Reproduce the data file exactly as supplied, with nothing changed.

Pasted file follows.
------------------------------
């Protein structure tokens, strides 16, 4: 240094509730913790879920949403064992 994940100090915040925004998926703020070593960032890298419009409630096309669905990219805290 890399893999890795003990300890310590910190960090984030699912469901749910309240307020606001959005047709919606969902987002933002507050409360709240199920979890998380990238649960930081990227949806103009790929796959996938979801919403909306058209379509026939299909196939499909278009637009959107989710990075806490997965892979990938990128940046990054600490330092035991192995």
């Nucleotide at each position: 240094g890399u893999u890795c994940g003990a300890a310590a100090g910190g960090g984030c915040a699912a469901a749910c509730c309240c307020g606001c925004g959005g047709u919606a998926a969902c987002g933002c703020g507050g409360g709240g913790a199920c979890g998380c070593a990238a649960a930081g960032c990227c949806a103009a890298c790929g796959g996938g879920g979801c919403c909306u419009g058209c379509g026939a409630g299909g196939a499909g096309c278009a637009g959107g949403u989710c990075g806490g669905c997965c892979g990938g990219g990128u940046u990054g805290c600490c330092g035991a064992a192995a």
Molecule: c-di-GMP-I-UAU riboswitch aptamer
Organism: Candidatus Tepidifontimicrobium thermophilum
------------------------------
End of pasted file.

């Protein structure tokens, strides 16, 4: 240094509730913790879920949403064992 994940100090915040925004998926703020070593960032890298419009409630096309669905990219805290 890399893999890795003990300890310590910190960090984030699912469901749910309240307020606001959005047709919606969902987002933002507050409360709240199920979890998380990238649960930081990227949806103009790929796959996938979801919403909306058209379509026939299909196939499909278009637009959107989710990075806490997965892979990938990128940046990054600490330092035991192995």
């Nucleotide at each position: 240094g890399u893999u890795c994940g003990a300890a310590a100090g910190g960090g984030c915040a699912a469901a749910c509730c309240c307020g606001c925004g959005g047709u919606a998926a969902c987002g933002c703020g507050g409360g709240g913790a199920c979890g998380c070593a990238a649960a930081g960032c990227c949806a103009a890298c790929g796959g996938g879920g979801c919403c909306u419009g058209c379509g026939a409630g299909g196939a499909g096309c278009a637009g959107g949403u989710c990075g806490g669905c997965c892979g990938g990219g990128u940046u990054g805290c600490c330092g035991a064992a192995a």
Molecule: c-di-GMP-I-UAU riboswitch aptamer
Organism: Candidatus Tepidifontimicrobium thermophilum